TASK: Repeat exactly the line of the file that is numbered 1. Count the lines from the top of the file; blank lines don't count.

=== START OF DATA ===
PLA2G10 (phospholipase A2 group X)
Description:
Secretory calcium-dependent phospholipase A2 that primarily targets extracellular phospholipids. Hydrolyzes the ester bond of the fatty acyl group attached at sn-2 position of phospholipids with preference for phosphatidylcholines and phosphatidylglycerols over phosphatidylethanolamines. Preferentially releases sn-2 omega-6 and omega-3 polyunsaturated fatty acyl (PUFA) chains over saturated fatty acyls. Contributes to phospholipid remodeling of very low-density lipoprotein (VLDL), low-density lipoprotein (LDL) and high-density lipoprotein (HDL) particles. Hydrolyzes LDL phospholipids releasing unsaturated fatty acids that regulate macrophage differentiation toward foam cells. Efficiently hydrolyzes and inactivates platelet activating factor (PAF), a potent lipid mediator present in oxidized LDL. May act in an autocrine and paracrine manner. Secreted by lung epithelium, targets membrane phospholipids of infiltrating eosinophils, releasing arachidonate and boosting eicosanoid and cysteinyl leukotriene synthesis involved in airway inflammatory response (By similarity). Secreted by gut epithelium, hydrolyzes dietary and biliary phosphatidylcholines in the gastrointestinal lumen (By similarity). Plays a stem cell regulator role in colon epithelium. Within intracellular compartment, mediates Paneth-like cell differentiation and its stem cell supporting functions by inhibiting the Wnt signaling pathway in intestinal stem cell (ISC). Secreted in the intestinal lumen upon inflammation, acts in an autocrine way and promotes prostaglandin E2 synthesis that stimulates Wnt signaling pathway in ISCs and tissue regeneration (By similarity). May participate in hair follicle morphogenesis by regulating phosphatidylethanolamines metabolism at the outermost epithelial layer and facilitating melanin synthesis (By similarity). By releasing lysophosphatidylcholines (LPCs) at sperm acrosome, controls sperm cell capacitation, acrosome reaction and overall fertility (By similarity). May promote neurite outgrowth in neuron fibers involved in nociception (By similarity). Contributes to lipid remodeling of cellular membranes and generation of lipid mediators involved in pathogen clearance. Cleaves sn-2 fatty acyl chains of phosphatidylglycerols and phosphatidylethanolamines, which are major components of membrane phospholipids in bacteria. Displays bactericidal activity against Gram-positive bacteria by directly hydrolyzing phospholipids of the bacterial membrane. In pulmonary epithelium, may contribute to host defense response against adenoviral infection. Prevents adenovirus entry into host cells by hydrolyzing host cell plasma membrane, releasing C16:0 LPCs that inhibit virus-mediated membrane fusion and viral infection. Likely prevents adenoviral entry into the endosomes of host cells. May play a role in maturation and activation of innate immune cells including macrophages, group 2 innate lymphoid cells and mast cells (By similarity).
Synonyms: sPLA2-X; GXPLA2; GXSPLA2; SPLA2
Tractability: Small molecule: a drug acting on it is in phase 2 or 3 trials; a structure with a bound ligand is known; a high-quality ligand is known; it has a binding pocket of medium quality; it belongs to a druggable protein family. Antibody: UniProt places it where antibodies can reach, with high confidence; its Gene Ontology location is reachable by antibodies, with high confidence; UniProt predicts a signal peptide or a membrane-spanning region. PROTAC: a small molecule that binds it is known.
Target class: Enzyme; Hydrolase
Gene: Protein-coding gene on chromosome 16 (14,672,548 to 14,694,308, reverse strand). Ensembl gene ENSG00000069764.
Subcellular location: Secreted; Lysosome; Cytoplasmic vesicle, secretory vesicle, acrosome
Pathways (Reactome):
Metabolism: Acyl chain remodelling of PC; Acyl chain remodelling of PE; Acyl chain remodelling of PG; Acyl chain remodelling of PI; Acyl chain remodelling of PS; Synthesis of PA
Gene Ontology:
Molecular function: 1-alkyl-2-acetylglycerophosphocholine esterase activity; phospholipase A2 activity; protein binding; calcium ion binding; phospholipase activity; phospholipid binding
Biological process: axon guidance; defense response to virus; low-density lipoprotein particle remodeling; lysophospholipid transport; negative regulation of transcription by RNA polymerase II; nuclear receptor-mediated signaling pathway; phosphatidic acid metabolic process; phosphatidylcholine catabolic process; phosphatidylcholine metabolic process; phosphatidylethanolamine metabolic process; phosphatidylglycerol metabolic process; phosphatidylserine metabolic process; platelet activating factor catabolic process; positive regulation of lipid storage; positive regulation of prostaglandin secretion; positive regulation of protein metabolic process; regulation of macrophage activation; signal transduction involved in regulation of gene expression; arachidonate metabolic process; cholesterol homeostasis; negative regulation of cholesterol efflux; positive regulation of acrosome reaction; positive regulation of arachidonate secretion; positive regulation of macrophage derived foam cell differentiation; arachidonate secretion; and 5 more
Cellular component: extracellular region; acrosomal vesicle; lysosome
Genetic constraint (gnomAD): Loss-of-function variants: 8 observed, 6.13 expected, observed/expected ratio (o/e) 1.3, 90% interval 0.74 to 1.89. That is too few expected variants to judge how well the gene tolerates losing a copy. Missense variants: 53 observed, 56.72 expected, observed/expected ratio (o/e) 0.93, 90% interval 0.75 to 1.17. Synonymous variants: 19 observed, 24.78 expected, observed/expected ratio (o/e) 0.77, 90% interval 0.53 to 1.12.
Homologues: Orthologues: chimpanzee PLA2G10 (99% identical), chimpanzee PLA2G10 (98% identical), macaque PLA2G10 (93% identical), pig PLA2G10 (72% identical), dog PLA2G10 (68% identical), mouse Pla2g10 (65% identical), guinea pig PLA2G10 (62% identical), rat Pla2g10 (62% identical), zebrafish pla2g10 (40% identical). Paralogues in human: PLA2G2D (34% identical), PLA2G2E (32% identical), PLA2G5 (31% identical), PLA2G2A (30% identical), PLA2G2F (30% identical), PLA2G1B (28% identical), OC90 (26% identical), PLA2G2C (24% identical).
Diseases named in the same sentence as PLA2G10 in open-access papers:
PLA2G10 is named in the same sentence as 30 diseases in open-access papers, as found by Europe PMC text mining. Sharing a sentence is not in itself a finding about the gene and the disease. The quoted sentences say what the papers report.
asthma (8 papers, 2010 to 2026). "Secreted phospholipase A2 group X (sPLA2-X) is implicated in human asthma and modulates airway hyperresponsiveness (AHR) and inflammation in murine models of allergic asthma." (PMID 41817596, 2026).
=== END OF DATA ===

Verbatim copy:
PLA2G10 (phospholipase A2 group X)